Between 2010 and 2012, The U.S. Department of Labor investigated almost 9,000 restaurants and found 1,170 tip credit infractions totaling nearly $5.5 million. Furthermore, they found that 5 out of 6 restaurants had a wage violation of some kind. Unfortunately, wage theft is more common for low-wage workers. One study reported that 17 percent of workers had reported being underpaid. There are nearly six million tipped workers in the U.S. with a median age of 30.

  • What is wage theft?

    Every year, employers steal billions from their employees, which is a shocking figure. In the ten most populous states in the U.S., 2.4 million workers lose $8 billion every year in violation of the Fair Labor Standards Act. These violations impact the lives of those that can least afford the loss of earnings.

    Wage theft can cause struggling families to fall below the poverty line and force them to use public assistance to get by. Wage theft doesn’t just hurt these individuals. It hurts local and state economies and even impacts other workers because it weakens their bargaining power for increased wages.

    Wage theft comes from employers failing to pay workers the full amount they’re entitled to for their work. They may not pay the agreed-on amount, underpay on legally mandated minimums, refuse to pay for all hours worked, or refuse to pay overtime. Furthermore, wage theft can include off-the-clock violations like asking workers to come in and work unpaid before or after their shift. Denying meal breaks is another form of wage theft.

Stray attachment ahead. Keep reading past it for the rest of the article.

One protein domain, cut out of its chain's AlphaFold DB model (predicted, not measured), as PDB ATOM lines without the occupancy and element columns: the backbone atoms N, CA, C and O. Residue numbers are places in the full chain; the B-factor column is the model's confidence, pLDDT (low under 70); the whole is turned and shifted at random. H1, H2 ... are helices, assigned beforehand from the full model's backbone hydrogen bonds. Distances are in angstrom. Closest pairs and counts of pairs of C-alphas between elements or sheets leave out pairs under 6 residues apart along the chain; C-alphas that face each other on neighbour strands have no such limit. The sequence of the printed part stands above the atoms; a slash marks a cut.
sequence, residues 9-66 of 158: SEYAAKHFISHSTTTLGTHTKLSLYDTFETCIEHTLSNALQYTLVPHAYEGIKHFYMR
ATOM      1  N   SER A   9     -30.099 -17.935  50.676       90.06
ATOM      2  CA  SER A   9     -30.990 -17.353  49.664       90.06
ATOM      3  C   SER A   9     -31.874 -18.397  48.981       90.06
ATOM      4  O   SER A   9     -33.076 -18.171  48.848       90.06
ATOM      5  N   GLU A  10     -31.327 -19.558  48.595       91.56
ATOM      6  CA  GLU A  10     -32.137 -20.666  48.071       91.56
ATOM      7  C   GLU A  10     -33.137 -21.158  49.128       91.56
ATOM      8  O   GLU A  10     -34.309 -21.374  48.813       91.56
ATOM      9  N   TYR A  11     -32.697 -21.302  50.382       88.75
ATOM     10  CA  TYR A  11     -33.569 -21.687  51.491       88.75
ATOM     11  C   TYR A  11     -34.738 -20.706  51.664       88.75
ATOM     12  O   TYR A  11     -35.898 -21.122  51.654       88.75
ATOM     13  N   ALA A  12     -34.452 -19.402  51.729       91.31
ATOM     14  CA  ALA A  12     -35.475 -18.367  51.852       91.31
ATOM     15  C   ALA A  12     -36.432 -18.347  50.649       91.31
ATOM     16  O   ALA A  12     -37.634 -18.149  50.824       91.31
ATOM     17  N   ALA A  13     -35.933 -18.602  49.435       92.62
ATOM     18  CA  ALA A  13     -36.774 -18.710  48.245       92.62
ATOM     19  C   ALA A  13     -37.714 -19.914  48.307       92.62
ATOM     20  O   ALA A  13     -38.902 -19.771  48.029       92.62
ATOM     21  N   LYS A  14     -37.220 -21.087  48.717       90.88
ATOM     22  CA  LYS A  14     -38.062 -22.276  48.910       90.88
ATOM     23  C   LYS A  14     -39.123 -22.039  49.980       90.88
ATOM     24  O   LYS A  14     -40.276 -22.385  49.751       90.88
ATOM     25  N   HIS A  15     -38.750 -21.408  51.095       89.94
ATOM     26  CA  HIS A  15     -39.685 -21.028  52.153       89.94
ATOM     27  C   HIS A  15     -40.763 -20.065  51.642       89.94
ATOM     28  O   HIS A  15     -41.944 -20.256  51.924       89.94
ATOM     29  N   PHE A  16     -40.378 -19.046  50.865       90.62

According to one study, workers who have suffered minimum wage violations were found to lose an average of $64 per week totaling $3,300 per year. And employers are becoming savvier to weaknesses in the scope of protection afforded by the FLSA. For instance, they are adopting business practices that muddle the classification of any employee, such as labeling them as a subcontractor instead of a regular employee. 

  • Why is it so hard to enforce waiter minimum wage and hour laws?

    The Wage and Hour Division (WHD) of the U.S. Department of Labor agency is in charge of enforcing wage and hour laws. However, since its inception, the number of agents has stayed the same while the number of the U.S. workforce has exploded. There is one investigator for every 135,000 covered workers today compared to one for every 22,600 workers in 1948.

    The incredible gap that comes from an insufficient number of investigators leaves a lot of room for flagrant violation. Many states don’t have the capacity to investigate or prosecute wage theft claims on their own and depend on the federal government to do so.

    Even in states with their own enforcement powers, filing a wage theft claim is very difficult because it involves completing lengthy questionnaires, responding to rounds of mailed notices, and providing tons of documentation under the strictest of deadlines. If any deadlines are missed, or information is omitted, governing agencies can simply close the case.

    All of the reasons outlined almost incentivize employers to violate the law because the chance of being caught is small. Unless it’s found they forged documents, they typically only have to pay a portion back to the employee, not even the total amount owed.

  • What are common types of wage theft?